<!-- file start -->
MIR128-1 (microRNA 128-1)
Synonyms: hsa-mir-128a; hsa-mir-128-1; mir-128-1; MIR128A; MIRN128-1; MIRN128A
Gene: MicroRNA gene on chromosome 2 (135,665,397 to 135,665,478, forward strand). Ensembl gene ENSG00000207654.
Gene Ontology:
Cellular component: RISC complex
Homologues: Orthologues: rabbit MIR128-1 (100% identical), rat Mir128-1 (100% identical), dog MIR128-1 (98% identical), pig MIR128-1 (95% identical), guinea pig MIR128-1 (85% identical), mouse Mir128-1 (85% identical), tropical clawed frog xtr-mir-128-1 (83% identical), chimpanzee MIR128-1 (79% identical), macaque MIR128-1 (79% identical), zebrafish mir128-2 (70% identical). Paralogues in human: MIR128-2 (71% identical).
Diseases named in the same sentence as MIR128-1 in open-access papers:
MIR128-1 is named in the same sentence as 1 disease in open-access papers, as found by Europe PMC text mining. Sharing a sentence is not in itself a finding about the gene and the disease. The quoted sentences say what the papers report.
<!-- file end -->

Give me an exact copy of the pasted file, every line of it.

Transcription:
MIR128-1 (microRNA 128-1)
Synonyms: hsa-mir-128a; hsa-mir-128-1; mir-128-1; MIR128A; MIRN128-1; MIRN128A
Gene: MicroRNA gene on chromosome 2 (135,665,397 to 135,665,478, forward strand). Ensembl gene ENSG00000207654.
Gene Ontology:
Cellular component: RISC complex
Homologues: Orthologues: rabbit MIR128-1 (100% identical), rat Mir128-1 (100% identical), dog MIR128-1 (98% identical), pig MIR128-1 (95% identical), guinea pig MIR128-1 (85% identical), mouse Mir128-1 (85% identical), tropical clawed frog xtr-mir-128-1 (83% identical), chimpanzee MIR128-1 (79% identical), macaque MIR128-1 (79% identical), zebrafish mir128-2 (70% identical). Paralogues in human: MIR128-2 (71% identical).
Diseases named in the same sentence as MIR128-1 in open-access papers:
MIR128-1 is named in the same sentence as 1 disease in open-access papers, as found by Europe PMC text mining. Sharing a sentence is not in itself a finding about the gene and the disease. The quoted sentences say what the papers report.